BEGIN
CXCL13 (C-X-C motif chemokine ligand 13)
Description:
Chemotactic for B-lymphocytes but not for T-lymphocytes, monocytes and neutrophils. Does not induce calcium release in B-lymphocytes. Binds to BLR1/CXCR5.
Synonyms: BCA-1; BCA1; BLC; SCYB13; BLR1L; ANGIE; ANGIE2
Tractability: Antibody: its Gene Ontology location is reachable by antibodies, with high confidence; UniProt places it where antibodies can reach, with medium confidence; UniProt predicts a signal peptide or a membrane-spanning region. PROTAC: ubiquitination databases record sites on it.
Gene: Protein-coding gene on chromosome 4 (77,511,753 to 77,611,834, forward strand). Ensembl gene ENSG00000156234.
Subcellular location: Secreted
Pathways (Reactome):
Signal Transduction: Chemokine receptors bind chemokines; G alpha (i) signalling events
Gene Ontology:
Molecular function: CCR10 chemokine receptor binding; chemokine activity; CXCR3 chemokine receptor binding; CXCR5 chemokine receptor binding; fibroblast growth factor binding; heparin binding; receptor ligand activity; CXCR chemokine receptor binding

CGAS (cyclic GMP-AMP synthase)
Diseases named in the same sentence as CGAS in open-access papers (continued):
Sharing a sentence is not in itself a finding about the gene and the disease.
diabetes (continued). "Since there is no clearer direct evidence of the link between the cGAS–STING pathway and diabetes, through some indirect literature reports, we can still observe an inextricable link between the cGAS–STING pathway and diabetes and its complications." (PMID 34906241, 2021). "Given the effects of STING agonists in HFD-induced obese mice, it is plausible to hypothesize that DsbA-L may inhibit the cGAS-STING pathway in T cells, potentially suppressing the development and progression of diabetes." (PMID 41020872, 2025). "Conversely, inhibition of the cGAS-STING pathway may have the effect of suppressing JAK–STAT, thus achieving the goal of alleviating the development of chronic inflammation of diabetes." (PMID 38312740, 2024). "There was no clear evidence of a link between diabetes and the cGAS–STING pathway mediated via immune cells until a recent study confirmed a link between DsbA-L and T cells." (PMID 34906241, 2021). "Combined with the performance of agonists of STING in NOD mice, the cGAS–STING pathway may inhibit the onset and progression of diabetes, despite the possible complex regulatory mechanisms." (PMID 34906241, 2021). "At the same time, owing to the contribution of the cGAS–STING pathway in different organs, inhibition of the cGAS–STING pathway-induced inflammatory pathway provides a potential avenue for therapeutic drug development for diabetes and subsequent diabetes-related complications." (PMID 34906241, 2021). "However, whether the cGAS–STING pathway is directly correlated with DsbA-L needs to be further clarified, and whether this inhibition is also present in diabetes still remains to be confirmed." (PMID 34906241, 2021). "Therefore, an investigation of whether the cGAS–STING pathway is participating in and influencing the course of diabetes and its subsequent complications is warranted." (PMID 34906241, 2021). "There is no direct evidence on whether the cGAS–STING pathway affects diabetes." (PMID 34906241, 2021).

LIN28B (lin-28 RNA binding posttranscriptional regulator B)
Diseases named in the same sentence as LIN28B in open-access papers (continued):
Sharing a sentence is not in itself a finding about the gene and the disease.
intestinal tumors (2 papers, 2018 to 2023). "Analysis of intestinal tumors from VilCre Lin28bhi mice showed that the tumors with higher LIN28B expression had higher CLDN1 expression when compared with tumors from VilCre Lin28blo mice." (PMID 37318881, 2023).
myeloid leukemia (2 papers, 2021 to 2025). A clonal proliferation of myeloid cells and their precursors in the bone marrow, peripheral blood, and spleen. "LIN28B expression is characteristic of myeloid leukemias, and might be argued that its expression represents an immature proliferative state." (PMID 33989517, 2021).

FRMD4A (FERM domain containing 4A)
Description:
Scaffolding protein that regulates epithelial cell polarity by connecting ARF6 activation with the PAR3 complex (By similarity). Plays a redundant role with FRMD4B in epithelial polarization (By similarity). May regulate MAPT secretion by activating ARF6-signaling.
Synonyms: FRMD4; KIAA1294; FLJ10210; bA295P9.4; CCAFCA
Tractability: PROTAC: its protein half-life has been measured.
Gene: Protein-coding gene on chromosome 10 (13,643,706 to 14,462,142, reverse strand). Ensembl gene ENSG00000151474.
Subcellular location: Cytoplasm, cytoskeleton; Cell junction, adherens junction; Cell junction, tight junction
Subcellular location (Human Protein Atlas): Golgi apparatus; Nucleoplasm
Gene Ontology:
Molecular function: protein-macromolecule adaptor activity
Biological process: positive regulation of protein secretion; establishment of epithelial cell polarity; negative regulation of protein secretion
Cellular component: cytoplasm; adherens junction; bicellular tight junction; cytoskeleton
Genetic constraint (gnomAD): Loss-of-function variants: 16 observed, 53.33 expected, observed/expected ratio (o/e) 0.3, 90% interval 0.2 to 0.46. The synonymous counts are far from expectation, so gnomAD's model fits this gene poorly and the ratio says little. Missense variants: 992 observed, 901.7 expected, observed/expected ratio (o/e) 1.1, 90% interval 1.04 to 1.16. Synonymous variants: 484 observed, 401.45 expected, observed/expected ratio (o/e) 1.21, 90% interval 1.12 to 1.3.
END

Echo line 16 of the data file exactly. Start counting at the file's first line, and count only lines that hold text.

LIN28B (lin-28 RNA binding posttranscriptional regulator B)